COUNTY COUNCIL – 22 MARCH 2022                




1.  Question from Elaine Hills, Brighton 


Hastings Borough Council, Lewes Town Council, Lewes District Council, Peacehaven Town Council, Bexhill Town Council, UNISON, Maria Caulfield MP and Caroline Lucas MP have all called on the East Sussex Pension Fund to divest from fossil fuels.

My own Council, Brighton & Hove City Council, has now passed three motions (in 2017, 2020 and February 2022 respectively) calling on the East Sussex Pension Fund to do so.


(a) the Fund now appears to have shrunk its investments in fossil fuels down to something like 0.5% of the Fund's total assets;

(b) the Fund's current policy of 'engaging' with fossil fuel companies has failed to align a single oil & gas major with the goal of limiting global warming to 1.5ºC;

(c) some 1,500 institutions around the world – collectively worth over $39 trillion – have already made some form of divestment commitment, including six UK pension funds;

(d) a public commitment to fully divest the East Sussex Pension Fund from fossil fuels over the next five years poses no financial risk to the Fund;

(e) by making such a public commitment, the Fund would be sending a powerful signal to policymakers to get serious about tackling the climate emergency, which requires the rapid phasing out of fossil fuels.

Given the above facts, why does the East Sussex Pension Fund continue to reject the calls for it to make a public commitment to fully divest from fossil fuels over the next five years?



Response by the Chair of the Pension Committee   


The Pension Fund has stated in its Statement of Responsible Investment Principles, and through other communication channels, that it does not agree with blanket divestment of any sector; this is not effective stewardship of our beneficiaries pensions and the Fund must ensure it invests in a wide range of assets and be an active owner of those assets. The Fund also states that it retains the ability to divest from individual companies where material risks remain following engagement activity. This approach is supported by government advice and the Funds advisers. As part of its climate strategy the Fund has removed all exposure to fossil fuel companies where there is no active decision to hold those companies – so we do not invest in a fossil fuel company just because it is in an index. The Fund’s very limited exposure to fossil fuel companies is held through its investment managers who carry out significant research and are actively engaging with the companies. In addition to this, the Fund has invested 10% of its assets specifically to climate impact solutions and 15% to passive like equities that are more resource efficient or Paris aligned. A large portion of the portfolio is also invested in real assets such as property and infrastructure.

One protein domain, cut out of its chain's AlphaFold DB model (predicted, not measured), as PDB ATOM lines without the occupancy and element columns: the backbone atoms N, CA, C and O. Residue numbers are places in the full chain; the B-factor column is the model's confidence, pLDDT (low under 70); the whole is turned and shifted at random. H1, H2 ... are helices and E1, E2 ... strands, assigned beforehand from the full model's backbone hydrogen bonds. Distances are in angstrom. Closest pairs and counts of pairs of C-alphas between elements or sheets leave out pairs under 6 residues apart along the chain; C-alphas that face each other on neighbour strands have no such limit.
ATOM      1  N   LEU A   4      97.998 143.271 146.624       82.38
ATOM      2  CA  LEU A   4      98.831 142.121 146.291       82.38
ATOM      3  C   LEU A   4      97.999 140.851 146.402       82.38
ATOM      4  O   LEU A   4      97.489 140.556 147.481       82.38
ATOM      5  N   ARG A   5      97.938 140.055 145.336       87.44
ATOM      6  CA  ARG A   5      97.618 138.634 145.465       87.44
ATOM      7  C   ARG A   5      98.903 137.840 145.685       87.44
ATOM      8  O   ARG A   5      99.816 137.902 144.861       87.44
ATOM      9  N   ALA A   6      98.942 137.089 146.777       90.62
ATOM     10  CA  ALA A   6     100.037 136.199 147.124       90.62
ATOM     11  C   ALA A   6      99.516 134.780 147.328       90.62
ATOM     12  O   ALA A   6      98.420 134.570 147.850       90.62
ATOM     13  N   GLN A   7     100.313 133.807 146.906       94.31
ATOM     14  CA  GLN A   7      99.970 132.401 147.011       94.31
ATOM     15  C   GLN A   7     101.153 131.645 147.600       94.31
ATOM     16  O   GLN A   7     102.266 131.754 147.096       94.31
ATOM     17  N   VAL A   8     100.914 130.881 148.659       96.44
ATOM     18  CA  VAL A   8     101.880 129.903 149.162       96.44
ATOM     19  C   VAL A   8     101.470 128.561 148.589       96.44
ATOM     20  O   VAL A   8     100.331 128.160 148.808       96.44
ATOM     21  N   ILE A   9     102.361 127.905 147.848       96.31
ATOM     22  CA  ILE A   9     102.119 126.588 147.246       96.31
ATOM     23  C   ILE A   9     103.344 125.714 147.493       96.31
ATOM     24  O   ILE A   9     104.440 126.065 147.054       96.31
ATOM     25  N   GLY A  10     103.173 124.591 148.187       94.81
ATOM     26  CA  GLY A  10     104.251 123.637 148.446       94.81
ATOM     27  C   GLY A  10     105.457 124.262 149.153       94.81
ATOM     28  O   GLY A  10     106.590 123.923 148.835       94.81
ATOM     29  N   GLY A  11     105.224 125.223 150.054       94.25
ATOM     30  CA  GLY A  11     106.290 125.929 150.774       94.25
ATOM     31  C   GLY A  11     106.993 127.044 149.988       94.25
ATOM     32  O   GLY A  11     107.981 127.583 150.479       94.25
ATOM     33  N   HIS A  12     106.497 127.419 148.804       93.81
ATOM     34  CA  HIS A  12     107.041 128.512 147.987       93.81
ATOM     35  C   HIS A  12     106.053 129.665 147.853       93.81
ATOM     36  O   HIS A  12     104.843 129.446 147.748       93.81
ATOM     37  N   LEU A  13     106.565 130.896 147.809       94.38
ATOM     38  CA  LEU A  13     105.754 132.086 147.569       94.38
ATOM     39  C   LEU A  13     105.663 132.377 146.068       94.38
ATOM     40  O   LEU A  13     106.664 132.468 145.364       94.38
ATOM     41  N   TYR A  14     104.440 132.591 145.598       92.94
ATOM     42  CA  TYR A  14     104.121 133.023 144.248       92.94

To remove a fossil fuel company from the Fund does not change real world carbon emissions as it does not reduce the global demand for those fossil fuels, it instead moves the problem elsewhere – either to an investor who is less climate conscious or to increase the market share of national oil companies who are less transparent about their activities and have higher carbon footprints per unit of fuel on average than listed fossil fuel companies. 


There has been significant moves in the right direction of a number of fossil fuel companies as a result of active ownership by investors. Research published by the Transition Pathway Initiative in November 2021 finds that “three oil and gas firms – Occidental Petroleum, TotalEnergies and Eni – have set emissions reduction targets which are ambitious enough to reach net zero by 2050 and to align with TPI’s 1.5°C benchmark”. The Pension Fund believes that by exercising its powers as shareholders we can influence high emitting companies to effectively transition a low-carbon world and actively reduce real world carbon emissions. This can be done by investors bringing shareholder resolutions on climate disclosures and climate strategy and by voting against management or auditors where climate strategy is insufficient. An example where engagement is starting to see some results is with the vote to put three people on the board of ExxonMobil in 2021 who have expertise and experience in transitioning away from fossil fuels – the Funds Investment managers voted on our behalf to help make this happen. Since this change in Board membership ExxonMobil are no longer planning to increase oil production in the years to 2025 and has started to invest in decarbonization strategies with targets for greenhouse gas emission reductions. There is still a long way to go but this shows a marked change in the company as a result of this active ownership. The Fund publishes a report on engagement activity quarterly and is submitting its response to the FCA’s 2020 Stewardship Code this summer.